From the TUC

China: we say no to market economy status

28 Dec 2015, by in International

The Financial Times has today reported that the US government is pressing the European Commission not to grant China ‘Market Economy Status’ (MES), which under WTO rules would allow far more undercutting by Chinese exports into the EU. The UK government is on the record as a supporter of granting MES to China, but the TUC has repeatedly opposed the measure, as has the European Trade Union Confederation.

There must be a suspicion that the Conservative Government’s support for giving MES to China is in return for China’s support for government infrastructure plans. It certainly isn’t a reward for China’s trade record with the UK. Despite Chancellor George Osborne’s hope that the UK’s recovery will be sustained by increased exports to China, my colleague Geoff Tily has recorded how the UK’s export performance to China has faltered this year.

The TUC and ETUC position is backed by the Italian government, and Labour MEP David Martin – the trade spokesperson for the European Parliament’s Socialists and Democrats Group – tweeted today that

“It’s unfair on European producers to grant China MES until it functions as such.”

Granting China MES might cement George Osborne’s attempts to subsidise his infrastructure policies, but it would be yet another body blow to European manufacturing, as Chinese companies would be able to use the absence of free trade unions and free collective bargaining, state subsidies and currency manipulation to ‘dump’ surplus products on Europe – as they already have done to devastating effect on the UK steel industry.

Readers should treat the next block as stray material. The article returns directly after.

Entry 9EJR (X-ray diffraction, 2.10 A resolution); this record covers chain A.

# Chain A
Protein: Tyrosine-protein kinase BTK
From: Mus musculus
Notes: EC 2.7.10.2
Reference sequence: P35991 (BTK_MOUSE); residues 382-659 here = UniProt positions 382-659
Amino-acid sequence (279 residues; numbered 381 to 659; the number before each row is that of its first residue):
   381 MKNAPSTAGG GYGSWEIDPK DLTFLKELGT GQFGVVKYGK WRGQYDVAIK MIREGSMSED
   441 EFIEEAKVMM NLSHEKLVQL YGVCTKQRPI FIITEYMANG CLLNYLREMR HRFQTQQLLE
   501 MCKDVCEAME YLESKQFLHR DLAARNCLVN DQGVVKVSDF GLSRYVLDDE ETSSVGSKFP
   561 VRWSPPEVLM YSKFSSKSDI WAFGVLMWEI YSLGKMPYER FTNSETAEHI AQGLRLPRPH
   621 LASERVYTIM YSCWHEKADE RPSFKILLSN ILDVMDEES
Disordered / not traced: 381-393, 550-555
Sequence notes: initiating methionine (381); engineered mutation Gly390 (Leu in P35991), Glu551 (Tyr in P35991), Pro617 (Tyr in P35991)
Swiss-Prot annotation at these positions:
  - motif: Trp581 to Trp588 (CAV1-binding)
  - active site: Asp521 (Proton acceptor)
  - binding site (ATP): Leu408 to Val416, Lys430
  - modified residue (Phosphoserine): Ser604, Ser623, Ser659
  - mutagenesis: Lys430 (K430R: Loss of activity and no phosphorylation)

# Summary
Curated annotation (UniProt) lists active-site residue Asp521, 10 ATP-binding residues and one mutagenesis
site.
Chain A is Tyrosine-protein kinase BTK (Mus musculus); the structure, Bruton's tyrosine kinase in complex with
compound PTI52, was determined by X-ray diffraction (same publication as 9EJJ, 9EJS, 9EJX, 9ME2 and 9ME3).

We will campaign against the EU granting MES to China, and with support from European manufacturers and other EU governments, this is a campaign we can win. If it was left to the UK government, we’d already have lost.

One Response to China: we say no to market economy status

  1. Battling to save Europe's steel and manufacturing industries from China's unfair trade
    Feb 3rd 2016, 10:23 pm

    […] and many others – unions in Britain and across Europe and manufacturing employers – are battling to defend jobs in Europe from unfair competition from China. The impact of underpriced steel […]